Russia’s Reserves Hit $557 Billion, Surpass Pre-Sanctions Peak

Just $11 billion of that is in dollars

Russia’s gross international reserves (GIR) topped $557.5bn on January 10, according to the Central Bank of Russia (CBR), surpassing the previous all-time high recorded in 2008.

Russia’s reserves have been rising steadily since the crisis of 2014 began with the collapse of oil prices and a subsequent deep devaluation of the ruble.

The CBR had been following an informal policy to build up reserves to its “comfort level” of $500bn and passed that milestone for the first time in five years in June.

At the same time the CBR has slowed the pace of its accumulation of gold. The central bank has run a policy of building up gold as a share of its reserves since 2007, but it clearly has reached a point where this comfort level has also been reached.

After spending an estimated $40bn on the precious metal in the past five years, the central bank is starting to rein in spending – it bought 149 tonnes of gold in the first 11 months of 2019, 44% less than the year before. Annual purchases are expected to be the lowest in six years.

And finally the CBR has returned to the US debt market after selling off much of its holding in US treasury bills last spring. With excess reserves the CBR has been looking for investments.

Russian holdings of US debt increased by $794mn in November 2019 to $11.491bn, including $8.512bn worth of short-term securities and $2.979bn worth of long-term securities, according to the data provided by the US Department of the Treasury as cited by Tass.

As a result of the build-up of this cash pile Russia can now cover its external debt dollar for dollar in cash. In 2019, Russia’s total foreign debt increased by 5.9% to reach $481.5bn. However, in the same period, foreign reserves jumped from $468bn to $554bn, a rise of 18%.

“Russia’s international reserves-to-total external debt ratio rises to 115% by end 2019 and is expected to grow further on continued FX buying under fiscal rule,” tweeted Ivan Tkachev, the economics editor at RBC. “Among major emerging economies Russia is second only to China under this metric.”

Source: bne IntelliNews

  1. […] Reserves Hit $557 Billion, Surpass Pre-Sanctions Peak bne IntelliNews via […]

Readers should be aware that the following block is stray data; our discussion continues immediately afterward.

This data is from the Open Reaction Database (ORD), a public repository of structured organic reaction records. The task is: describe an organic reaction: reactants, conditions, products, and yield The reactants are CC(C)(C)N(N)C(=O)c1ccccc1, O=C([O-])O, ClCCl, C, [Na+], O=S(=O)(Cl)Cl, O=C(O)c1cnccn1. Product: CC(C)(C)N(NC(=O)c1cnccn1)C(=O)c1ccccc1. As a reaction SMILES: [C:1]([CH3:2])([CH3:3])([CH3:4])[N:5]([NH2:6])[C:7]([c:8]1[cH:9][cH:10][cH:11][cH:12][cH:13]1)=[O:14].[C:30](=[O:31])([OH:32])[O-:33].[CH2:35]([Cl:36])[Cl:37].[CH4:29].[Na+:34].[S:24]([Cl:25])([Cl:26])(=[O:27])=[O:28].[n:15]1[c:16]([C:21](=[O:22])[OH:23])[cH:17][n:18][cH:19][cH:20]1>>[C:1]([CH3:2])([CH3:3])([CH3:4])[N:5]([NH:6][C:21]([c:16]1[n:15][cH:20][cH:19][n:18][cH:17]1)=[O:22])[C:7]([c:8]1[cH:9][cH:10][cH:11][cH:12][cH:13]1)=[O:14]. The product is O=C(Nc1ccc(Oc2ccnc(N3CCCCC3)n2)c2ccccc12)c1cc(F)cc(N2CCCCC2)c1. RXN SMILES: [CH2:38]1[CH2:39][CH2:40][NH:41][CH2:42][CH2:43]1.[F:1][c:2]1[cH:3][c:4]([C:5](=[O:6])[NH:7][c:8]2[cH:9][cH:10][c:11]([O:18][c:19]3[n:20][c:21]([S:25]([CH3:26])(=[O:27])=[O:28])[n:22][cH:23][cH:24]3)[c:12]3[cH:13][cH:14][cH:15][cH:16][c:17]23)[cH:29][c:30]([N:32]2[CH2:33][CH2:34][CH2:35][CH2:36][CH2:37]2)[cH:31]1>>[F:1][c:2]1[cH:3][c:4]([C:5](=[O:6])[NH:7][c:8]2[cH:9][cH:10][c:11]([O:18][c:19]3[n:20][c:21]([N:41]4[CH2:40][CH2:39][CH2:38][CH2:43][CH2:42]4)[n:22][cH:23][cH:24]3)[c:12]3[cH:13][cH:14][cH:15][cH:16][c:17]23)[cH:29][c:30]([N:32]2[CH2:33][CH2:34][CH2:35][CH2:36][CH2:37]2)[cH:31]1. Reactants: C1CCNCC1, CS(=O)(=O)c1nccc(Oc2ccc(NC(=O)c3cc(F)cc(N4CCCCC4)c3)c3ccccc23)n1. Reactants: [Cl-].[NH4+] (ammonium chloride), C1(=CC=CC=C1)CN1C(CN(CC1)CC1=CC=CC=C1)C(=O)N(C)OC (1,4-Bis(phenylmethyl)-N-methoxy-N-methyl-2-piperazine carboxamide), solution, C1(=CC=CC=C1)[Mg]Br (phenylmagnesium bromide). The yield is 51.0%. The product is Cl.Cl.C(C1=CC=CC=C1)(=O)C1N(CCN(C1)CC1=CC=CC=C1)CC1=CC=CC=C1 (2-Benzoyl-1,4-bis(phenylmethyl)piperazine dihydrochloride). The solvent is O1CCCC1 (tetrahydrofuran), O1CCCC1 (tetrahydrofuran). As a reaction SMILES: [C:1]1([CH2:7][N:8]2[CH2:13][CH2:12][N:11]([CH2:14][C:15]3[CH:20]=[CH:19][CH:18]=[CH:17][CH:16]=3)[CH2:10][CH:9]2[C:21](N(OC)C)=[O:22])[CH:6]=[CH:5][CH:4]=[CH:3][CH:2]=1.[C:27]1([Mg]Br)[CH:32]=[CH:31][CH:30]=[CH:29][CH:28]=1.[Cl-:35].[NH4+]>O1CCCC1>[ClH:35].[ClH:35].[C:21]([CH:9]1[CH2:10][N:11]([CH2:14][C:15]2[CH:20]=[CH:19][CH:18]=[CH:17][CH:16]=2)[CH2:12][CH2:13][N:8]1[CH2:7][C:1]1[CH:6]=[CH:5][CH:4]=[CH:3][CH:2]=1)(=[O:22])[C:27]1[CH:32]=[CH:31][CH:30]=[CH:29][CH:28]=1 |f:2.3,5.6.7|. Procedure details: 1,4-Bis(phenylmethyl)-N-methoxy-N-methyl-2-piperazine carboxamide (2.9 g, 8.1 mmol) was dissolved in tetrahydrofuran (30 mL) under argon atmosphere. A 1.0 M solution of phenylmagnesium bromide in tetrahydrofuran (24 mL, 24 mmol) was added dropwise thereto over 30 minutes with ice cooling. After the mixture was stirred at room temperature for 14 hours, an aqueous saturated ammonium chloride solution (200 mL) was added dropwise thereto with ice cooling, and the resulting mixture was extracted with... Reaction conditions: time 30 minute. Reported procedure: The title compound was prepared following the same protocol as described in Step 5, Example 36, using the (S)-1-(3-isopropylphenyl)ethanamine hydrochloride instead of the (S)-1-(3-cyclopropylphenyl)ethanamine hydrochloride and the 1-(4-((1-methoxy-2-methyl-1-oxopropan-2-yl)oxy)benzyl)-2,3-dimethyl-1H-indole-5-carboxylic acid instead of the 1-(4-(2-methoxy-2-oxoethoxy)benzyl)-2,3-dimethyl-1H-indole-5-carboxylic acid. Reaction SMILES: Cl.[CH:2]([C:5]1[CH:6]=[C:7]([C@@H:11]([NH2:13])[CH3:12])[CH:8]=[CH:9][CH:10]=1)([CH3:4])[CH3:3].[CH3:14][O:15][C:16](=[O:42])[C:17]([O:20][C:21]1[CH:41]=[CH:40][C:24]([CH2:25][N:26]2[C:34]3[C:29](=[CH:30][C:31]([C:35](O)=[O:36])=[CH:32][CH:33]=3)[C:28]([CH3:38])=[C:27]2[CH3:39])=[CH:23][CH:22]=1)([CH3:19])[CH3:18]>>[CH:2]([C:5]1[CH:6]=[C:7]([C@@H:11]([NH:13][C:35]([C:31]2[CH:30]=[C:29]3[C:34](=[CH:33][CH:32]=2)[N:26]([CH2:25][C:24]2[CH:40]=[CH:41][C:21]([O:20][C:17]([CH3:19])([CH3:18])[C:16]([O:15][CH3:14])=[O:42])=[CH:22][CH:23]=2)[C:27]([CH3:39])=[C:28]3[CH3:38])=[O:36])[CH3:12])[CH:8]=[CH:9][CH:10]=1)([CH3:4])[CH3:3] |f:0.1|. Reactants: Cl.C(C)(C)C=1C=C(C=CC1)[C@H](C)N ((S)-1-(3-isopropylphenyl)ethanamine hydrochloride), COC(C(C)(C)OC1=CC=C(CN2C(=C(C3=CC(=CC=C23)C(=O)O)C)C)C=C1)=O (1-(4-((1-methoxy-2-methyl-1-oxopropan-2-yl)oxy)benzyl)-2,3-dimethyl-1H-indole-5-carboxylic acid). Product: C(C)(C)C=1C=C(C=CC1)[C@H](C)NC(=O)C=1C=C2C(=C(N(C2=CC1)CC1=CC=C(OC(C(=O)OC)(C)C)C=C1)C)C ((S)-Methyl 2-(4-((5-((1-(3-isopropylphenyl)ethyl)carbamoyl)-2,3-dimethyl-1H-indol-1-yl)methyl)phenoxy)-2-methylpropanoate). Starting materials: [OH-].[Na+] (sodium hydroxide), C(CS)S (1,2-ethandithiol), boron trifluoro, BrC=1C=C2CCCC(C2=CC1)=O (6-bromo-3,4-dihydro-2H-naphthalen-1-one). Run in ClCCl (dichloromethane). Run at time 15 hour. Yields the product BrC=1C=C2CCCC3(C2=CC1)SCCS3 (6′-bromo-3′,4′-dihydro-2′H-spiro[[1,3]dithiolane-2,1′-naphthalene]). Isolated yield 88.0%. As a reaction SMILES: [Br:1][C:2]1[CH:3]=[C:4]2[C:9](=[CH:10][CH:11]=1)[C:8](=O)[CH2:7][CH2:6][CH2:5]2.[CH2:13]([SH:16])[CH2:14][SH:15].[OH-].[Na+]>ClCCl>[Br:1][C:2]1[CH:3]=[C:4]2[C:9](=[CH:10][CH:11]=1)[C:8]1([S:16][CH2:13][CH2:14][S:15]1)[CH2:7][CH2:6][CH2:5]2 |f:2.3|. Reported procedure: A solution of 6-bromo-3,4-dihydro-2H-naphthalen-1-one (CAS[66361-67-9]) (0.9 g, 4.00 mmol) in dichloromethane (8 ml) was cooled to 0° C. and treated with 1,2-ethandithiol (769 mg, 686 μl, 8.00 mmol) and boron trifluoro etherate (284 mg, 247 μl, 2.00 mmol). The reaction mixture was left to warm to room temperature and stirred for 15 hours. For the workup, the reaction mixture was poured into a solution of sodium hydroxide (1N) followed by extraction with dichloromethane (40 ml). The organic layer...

2. cechas vodobenikov says

    Germany, not sanctioned, has a contracting economy; since 2014 when sanctions were imposed, the Russian economy has grown by approx 2% each year

  3. thomas malthaus says

    More than a little curious as to what Russia will do with the last $11 billion
    in US fiat.

    1. Robert Happek says

      $11 billion is not really that much. That is roughly $100 per capita of the Russian population. I think Russia wants to minimize its risk and, at the same time, maintain a certain level of good will towards the US. They are not likely to drive their Dollar position to zero. After all, the US Dollar is still the most important international reserve currency. And it will stay that way for years to come.

    2. rightiswrong rightiswrong says

      Rocket research.

      Designing a capsule for fat b’stards.

  4. Roger Bratt says

    >> Just $11 billion of that is in dollars

    That is some VERY FVCKING GOOD NEWS !!!

    The key to stopping American Terror – short of confronting the US militarily –
    is to de-fund it.

    And that’s what Russia has done by reducing their $$ reserves.

    GO RUSSIA !!!

    PS Can I trade 30 ounces of Silver for an ounce of Palladium ?

    1. ddduke says

      Hard to defund the US when the Fed can create unlimited dollars with a keystroke. The fall will happen when the rest of the world stops using the U$D for trade. Russia and China are a good start.

  5. Brion Adair says

    Too ironic. Proves that if Putin was the US President we’d be in the black instead of trillions in the red.

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